Our response - we will reclaim the standard of behavior practiced by the Prophet concerning “scurrilous and hostile criticism of the Qur’an” (Muhammad Asad Translation Note 31, verse 41:34). It was "To overcome evil with good is good, and to resist evil by evil is evil." It is also strongly enjoined in the Qur’an in the same verse 41:34, “Good and evil deeds are not equal. Repel evil with what is better; then you will see that one who was once your enemy has become your dearest friend.”

God willing Muslims will follow the divine guidance and pray for the restoration of Goodwill, and on that day many Muslim organizations will go on a “blood drive” to save lives and serve humanity with kindness.

We invite fellow Americans of all faiths, races, and ethnicities to join us to rededicate the pledge, “One nation under God”, and to build a cohesive America where no American has to live in apprehension, discomfort or fear of fellow Americans. This event is a substitute for our 10th Annual Unity Day Celebration ( held in Dallas, but now it will be at Mulberry, Florida.

Unwittingly Pastor Jones has done us a favor by invigorating us by his decision to burn nearly 3000 copies Quran on September 11, 2013. Obviously he is not satisfied by the notoriety he garnered by burning one Qur'an last year.

As Muslims and citizens we honor the free speech guaranteed in our constitution. We have no intentions to criticize, condemn or oppose Pastor Terry Jones' freedom of expression. Instead, we will be donating blood and praying for goodness to permeate in our society.

We plan to follow Jesus Christ (pbuh), a revered prophet in Islam as well as Prophet Muhammad (pbuh) – that of mitigating the conflicts and nurturing good will for the common good of the society.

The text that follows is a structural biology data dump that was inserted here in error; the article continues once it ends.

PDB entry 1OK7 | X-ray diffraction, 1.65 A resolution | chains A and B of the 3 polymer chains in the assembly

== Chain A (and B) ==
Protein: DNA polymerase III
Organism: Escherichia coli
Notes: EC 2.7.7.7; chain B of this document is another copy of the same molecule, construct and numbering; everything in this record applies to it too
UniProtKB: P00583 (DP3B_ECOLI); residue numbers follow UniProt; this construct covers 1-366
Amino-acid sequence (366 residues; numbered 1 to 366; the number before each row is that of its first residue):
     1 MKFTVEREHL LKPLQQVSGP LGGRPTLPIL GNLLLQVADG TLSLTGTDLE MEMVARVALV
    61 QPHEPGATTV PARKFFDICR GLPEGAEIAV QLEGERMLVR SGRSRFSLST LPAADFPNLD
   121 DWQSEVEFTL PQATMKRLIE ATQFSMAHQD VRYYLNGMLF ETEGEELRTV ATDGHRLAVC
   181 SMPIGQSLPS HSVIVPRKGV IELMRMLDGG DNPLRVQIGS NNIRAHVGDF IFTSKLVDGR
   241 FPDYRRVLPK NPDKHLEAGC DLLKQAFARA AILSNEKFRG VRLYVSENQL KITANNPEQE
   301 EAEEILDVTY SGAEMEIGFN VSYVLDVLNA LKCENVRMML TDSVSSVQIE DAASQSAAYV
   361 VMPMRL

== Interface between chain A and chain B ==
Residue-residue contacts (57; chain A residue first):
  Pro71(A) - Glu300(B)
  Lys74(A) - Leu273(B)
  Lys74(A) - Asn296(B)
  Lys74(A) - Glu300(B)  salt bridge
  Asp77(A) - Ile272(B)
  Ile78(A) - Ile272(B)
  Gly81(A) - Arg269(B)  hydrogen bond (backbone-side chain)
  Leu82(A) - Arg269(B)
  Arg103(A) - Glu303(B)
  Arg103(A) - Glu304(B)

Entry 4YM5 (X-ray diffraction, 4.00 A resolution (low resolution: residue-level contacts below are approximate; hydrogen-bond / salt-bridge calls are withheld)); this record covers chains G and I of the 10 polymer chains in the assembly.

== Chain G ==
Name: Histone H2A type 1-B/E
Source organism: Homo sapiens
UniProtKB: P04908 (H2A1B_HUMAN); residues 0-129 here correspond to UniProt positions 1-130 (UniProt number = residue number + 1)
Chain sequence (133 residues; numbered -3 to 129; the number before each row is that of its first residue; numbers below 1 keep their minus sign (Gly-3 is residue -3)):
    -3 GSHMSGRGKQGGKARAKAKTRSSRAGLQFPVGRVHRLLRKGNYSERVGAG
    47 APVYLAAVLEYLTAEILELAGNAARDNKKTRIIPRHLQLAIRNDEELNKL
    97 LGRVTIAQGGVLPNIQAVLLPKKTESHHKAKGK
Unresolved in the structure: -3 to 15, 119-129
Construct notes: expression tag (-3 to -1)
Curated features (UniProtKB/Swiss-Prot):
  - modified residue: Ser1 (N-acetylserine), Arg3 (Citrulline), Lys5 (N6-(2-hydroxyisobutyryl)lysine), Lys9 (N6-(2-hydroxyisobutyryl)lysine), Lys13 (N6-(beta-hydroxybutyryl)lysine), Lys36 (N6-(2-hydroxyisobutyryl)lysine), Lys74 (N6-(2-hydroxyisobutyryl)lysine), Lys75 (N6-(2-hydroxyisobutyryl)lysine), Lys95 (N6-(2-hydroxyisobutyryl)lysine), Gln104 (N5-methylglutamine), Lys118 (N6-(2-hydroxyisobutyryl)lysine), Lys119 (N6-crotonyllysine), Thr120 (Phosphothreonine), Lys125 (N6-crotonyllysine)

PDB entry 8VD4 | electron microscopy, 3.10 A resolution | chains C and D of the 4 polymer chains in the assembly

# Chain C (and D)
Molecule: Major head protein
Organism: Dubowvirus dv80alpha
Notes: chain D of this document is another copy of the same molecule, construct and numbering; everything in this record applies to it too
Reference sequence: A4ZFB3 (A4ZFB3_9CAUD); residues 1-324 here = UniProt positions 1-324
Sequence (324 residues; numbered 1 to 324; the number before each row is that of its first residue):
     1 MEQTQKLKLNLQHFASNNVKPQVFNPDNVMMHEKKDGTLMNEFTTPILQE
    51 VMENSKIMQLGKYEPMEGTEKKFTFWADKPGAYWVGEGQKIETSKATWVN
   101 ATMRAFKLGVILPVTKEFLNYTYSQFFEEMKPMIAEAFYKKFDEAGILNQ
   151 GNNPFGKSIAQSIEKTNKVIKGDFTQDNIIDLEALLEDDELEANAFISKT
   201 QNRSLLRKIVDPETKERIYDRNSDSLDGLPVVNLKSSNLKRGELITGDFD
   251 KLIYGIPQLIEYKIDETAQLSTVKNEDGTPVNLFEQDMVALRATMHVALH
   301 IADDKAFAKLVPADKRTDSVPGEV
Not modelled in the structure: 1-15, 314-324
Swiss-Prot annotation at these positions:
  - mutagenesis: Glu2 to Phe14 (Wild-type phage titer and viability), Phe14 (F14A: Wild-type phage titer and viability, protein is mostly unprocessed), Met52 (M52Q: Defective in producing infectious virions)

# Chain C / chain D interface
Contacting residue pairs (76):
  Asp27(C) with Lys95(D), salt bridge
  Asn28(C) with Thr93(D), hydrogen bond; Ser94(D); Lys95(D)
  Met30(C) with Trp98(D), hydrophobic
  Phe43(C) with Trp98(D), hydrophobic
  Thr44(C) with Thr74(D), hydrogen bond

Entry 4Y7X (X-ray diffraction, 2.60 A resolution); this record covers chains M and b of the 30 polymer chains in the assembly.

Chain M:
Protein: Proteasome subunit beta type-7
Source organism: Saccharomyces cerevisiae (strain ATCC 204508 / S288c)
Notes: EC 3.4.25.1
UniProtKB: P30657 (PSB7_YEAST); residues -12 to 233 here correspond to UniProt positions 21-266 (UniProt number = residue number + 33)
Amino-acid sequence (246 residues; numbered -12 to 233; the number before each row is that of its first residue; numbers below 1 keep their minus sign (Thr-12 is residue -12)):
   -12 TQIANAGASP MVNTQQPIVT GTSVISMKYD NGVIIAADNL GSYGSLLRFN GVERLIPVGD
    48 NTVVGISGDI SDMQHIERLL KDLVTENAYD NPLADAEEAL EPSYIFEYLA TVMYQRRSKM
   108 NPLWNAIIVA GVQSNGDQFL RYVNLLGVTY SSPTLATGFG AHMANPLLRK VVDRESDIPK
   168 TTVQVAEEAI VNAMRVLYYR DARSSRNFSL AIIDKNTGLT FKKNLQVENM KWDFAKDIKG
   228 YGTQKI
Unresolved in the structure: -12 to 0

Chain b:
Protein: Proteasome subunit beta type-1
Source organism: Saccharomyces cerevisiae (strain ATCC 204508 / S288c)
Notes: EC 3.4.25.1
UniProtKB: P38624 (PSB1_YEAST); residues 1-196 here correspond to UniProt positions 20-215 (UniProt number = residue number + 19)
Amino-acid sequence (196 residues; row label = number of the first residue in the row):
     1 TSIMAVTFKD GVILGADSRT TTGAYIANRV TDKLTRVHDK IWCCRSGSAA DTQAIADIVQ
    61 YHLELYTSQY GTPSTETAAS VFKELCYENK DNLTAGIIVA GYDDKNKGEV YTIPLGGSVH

We hope, this event and the message will remind Muslims elsewhere in the world as well, that violence is not the way. Muslims, who react violently to senseless provocation, should realize that, violence causes more violence, and besmirches the name of the religion that we hold so dear. We believe that Prophet Muhammad was a mercy to the mankind, and we ought to practice what we believe and preach. We must not insult Islam by the negative reactions of a few.

We can only hope it will bring about a change in the attitude of the followers of Pastor Jones, and in the behavior of those Muslims who reacted violently the last time Pastor sought notoriety – We hope this small step towards a bridge to peaceful coexistence would propel us towards building a cohesive society.

Like most Americans a majority of Muslims quietly go about their own business, but it is time to speak up and take positive action instead of negative reaction. May this message of peace and goodwill reverberate and reach many shores.

Lastly, we appreciate the Citizens of Mulberry, Florida, Honorable Mayor George Hatch, City Commissioners, police and Fire Chiefs for handing this situation very well. This will add a ‘feather of peace’ in the City’s reputation. We hope Mulberry will be a catalyst in showing the way in handling conflict with dignity and peace.

We thank the Media for giving value to the work towards peace rather than conflict.


Thank you.


The people in Dallas are making an effort to understand and clean their own hearts first, when we are free from bias, it would be easy to share that with others. Islam teaches us in so many ways to "respect the otherness of others" and it is time we find simple practical ways of doing it.